I did love my junior school, nothing could pleasure me more than to jump into the Tardis and escape back to those carefree and happy days. At Christmas, I would make snowflakes from paper cut-outs; Diwali would see me draw chalk designs on to each concrete step heading up to the classroom; Eid would bring home-made food, Pass-the-Parcel and Musical Chairs; Easter would bring Easter Egg competitions (and how annoyed I was that I spent so much effort and concentration delicately decorating my beautiful egg to come second to a boy who had the inspired idea to create a boxing ring from a cardboard box and place two eggs as boxers cellotaped to the centre – and it was not even him, it was his dad or older brother: boys and nuisance again proven theory!)
Each year, there was a stage story to be told in the School Hall (passing note: I did not go to an Islamic School and yes all my teachers were white, we sung hymns each morning during Assembly, how I did not turn into a Fundamentalist Christian Crusader, God only knows). The Rama & Sita production thrilled me with the evils of the ten-headed demon Ravana and I am sure one year I was quite scared half to death with a Ghostbuster / Thriller production where all the actor-kids caused chaos running amok in pure darkness wearing sheer tights as masks (I also remember when this was the best disguise bank robbers could think up whilst appearing on CrimeWatch, oh how times have changed…) and how the small children cried.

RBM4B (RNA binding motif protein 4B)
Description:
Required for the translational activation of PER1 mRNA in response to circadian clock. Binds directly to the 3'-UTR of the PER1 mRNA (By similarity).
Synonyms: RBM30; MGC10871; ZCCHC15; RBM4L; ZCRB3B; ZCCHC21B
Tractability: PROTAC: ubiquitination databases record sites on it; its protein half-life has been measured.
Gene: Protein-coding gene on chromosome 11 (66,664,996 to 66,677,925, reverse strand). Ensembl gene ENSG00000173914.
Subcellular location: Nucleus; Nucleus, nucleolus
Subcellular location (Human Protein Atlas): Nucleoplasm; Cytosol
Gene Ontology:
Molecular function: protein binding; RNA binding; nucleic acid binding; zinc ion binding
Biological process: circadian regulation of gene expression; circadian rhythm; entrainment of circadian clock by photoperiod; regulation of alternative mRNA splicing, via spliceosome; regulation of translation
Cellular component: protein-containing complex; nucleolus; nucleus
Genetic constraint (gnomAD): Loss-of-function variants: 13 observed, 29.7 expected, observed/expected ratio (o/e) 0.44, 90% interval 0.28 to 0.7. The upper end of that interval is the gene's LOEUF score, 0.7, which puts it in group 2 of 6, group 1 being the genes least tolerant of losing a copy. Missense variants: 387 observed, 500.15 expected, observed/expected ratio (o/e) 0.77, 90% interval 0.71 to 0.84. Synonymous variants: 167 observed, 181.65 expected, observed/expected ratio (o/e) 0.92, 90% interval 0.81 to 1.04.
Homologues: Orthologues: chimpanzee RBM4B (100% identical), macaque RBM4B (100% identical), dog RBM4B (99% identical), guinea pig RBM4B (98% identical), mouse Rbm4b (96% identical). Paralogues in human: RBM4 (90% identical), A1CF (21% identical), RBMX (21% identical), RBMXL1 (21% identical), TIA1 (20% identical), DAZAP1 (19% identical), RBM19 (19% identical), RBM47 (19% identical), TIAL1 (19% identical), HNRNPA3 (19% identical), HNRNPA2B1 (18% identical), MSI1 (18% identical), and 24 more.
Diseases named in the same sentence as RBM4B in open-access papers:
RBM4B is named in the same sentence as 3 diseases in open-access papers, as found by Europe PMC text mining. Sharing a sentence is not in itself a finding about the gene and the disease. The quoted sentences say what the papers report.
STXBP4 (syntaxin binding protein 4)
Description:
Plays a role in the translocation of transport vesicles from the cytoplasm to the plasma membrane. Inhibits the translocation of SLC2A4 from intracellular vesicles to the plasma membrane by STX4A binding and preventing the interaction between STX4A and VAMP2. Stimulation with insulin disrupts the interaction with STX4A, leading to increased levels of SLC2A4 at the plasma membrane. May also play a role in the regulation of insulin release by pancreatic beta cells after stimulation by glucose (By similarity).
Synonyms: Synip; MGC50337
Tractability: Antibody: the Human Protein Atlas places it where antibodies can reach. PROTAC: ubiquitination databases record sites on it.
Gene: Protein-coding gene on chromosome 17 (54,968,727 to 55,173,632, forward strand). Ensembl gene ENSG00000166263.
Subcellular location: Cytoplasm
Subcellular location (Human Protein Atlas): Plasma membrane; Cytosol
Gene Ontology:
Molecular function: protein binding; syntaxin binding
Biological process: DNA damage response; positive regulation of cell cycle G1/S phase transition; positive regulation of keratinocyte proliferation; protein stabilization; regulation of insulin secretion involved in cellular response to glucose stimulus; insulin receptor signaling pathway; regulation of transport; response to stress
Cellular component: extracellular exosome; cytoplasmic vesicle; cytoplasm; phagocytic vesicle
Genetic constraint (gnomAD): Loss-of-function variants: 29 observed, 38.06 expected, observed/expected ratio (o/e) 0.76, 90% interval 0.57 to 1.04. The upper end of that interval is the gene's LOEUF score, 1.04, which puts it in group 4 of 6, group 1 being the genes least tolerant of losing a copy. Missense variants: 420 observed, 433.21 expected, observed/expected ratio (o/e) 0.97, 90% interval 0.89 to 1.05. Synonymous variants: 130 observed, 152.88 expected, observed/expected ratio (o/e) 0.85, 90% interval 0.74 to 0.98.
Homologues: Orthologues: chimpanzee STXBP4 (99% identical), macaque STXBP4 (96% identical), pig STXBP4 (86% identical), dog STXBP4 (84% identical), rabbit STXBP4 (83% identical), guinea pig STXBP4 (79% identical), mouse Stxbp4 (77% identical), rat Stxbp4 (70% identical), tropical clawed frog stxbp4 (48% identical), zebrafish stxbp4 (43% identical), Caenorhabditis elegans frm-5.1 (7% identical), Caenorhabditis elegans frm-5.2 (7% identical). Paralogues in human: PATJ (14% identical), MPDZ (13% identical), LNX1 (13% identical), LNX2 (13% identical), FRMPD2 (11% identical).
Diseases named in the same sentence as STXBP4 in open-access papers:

I would run away from the bumblebees and dragonflies in the Spring time noticing the buds on tree branches knowing life was just about to set itself alive once more. In the summer, I would eat rose petals (I was a strange child) and sprint to the cornershop for a Funny Feet ice-cream, Juicy Luicy ice-lolly, a Strawberry Split, Feast or a Raspberry flavoured tip-top which made no sense because it was azure blue, secretly stealing a few bon-bons or cola bottles when the Shopkeeper’s back was turned – penny sweets used to be penny sweets (shocking I know) who ever missed a couple of pennies back in the day? I breathed the snappier and increasingly chillier Autumn air as I relished wading through the sea of two-foot deep multicultural green, bronze, orange and yellow leaves crunching the brown ones underfoot, each day waiting for the chestnuts to fall before me so I could open up the seed casing, seizing the freshest most precious prize.